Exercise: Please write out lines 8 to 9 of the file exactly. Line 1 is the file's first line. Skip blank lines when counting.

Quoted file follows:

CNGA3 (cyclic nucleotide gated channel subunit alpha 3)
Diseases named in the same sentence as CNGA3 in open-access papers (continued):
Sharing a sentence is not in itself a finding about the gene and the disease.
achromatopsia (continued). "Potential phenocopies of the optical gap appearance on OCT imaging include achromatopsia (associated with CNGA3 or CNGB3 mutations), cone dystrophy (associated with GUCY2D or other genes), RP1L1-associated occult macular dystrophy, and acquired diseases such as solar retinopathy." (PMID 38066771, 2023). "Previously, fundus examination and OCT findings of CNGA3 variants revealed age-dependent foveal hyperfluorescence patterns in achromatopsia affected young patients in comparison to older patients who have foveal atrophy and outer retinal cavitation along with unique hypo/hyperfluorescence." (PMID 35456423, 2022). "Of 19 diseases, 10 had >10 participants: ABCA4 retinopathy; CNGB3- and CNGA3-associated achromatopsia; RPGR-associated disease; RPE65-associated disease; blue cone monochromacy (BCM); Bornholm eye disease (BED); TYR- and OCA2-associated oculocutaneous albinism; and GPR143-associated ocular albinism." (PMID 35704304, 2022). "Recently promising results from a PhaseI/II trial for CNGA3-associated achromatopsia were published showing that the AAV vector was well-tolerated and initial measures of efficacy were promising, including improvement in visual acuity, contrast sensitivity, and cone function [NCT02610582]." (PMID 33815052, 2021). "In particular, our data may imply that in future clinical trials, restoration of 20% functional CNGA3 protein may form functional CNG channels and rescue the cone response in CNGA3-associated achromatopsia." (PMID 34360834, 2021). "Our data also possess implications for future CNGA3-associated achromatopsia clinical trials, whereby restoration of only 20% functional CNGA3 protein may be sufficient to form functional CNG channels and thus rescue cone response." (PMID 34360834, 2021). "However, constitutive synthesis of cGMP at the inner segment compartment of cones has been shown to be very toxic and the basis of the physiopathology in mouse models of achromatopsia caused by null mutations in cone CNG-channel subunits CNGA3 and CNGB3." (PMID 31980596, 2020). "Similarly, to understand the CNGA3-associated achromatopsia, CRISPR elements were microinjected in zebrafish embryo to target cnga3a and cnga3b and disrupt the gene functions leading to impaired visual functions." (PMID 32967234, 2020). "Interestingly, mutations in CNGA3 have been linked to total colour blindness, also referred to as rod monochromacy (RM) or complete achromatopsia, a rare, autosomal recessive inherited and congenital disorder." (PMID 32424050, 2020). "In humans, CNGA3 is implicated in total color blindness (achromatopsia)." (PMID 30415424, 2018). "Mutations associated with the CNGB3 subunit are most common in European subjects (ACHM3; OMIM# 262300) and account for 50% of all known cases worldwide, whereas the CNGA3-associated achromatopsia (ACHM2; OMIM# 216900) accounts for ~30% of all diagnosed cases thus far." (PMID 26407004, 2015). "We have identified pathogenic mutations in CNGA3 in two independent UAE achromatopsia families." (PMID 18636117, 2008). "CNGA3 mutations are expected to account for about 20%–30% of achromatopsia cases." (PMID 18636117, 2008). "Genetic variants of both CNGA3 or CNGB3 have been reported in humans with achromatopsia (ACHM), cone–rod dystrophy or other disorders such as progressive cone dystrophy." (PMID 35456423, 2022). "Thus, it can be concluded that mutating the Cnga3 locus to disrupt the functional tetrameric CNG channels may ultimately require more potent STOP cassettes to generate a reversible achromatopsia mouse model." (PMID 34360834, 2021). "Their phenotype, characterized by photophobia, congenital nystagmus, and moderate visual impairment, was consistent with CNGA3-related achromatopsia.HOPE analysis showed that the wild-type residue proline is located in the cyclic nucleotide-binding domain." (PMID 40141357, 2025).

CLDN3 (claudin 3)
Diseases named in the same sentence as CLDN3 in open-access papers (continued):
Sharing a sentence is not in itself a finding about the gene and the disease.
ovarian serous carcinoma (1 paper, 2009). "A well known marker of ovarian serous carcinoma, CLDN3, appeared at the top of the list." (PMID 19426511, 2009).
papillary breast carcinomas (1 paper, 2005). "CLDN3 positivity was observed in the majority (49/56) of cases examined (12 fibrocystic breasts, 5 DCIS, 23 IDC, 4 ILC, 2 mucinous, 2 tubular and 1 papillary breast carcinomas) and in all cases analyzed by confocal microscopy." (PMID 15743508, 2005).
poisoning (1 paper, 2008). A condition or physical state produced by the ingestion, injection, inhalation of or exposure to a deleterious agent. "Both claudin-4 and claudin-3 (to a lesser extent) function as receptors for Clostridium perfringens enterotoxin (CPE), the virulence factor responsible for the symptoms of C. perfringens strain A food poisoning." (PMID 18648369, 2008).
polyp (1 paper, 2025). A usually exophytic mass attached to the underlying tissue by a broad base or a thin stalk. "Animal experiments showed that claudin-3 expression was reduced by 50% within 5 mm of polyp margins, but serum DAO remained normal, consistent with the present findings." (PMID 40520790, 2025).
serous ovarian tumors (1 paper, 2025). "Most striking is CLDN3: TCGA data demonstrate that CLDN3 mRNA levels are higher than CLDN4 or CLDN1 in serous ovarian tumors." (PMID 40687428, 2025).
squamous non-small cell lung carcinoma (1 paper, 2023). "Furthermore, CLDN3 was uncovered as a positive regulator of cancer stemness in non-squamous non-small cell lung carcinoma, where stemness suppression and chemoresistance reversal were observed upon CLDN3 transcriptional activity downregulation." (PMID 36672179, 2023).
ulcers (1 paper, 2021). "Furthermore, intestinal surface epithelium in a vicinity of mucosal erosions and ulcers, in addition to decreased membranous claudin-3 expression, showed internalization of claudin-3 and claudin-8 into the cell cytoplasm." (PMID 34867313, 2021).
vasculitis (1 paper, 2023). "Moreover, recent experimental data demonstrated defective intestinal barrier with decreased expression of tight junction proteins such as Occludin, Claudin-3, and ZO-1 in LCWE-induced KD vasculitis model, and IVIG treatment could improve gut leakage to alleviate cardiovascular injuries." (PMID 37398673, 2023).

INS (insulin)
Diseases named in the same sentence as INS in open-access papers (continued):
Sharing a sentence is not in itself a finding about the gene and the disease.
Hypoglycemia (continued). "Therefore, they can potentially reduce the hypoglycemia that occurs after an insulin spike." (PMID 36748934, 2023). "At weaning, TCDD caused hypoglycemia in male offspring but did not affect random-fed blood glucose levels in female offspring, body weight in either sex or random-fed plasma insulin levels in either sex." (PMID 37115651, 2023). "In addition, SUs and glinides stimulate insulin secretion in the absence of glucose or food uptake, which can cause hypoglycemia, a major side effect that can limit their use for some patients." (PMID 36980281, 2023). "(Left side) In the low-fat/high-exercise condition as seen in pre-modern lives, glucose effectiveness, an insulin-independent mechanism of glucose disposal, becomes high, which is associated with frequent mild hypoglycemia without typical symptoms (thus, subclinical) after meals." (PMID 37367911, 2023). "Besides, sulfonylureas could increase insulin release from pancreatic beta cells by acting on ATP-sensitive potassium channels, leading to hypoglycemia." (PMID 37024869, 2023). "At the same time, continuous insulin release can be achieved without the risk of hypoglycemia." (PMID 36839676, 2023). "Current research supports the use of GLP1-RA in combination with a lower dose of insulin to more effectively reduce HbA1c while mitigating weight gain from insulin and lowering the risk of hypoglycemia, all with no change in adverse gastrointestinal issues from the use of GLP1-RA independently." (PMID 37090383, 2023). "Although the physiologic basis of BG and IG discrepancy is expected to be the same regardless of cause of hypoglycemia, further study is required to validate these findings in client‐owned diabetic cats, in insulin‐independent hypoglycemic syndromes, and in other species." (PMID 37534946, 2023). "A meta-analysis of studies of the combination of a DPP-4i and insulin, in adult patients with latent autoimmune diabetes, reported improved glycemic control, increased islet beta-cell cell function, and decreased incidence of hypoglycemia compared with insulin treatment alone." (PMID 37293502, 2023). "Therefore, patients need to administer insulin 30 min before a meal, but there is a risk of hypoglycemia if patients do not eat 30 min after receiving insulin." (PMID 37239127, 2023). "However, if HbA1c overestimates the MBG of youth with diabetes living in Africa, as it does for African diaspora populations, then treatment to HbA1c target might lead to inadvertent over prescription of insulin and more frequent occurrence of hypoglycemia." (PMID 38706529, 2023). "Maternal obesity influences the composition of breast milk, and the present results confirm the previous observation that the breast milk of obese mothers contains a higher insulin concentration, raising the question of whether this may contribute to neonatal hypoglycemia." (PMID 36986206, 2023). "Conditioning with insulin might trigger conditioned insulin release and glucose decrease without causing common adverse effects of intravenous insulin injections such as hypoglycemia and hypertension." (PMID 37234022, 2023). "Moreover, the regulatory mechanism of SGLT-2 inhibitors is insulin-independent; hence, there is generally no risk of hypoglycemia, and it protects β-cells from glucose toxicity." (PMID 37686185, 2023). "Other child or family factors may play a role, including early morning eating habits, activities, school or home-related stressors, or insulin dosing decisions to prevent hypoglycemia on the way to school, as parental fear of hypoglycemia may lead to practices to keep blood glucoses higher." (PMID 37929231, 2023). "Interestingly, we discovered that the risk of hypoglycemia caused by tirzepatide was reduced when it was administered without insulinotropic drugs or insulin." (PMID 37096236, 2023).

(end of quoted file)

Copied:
ovarian serous carcinoma (1 paper, 2009). "A well known marker of ovarian serous carcinoma, CLDN3, appeared at the top of the list." (PMID 19426511, 2009).
papillary breast carcinomas (1 paper, 2005). "CLDN3 positivity was observed in the majority (49/56) of cases examined (12 fibrocystic breasts, 5 DCIS, 23 IDC, 4 ILC, 2 mucinous, 2 tubular and 1 papillary breast carcinomas) and in all cases analyzed by confocal microscopy." (PMID 15743508, 2005).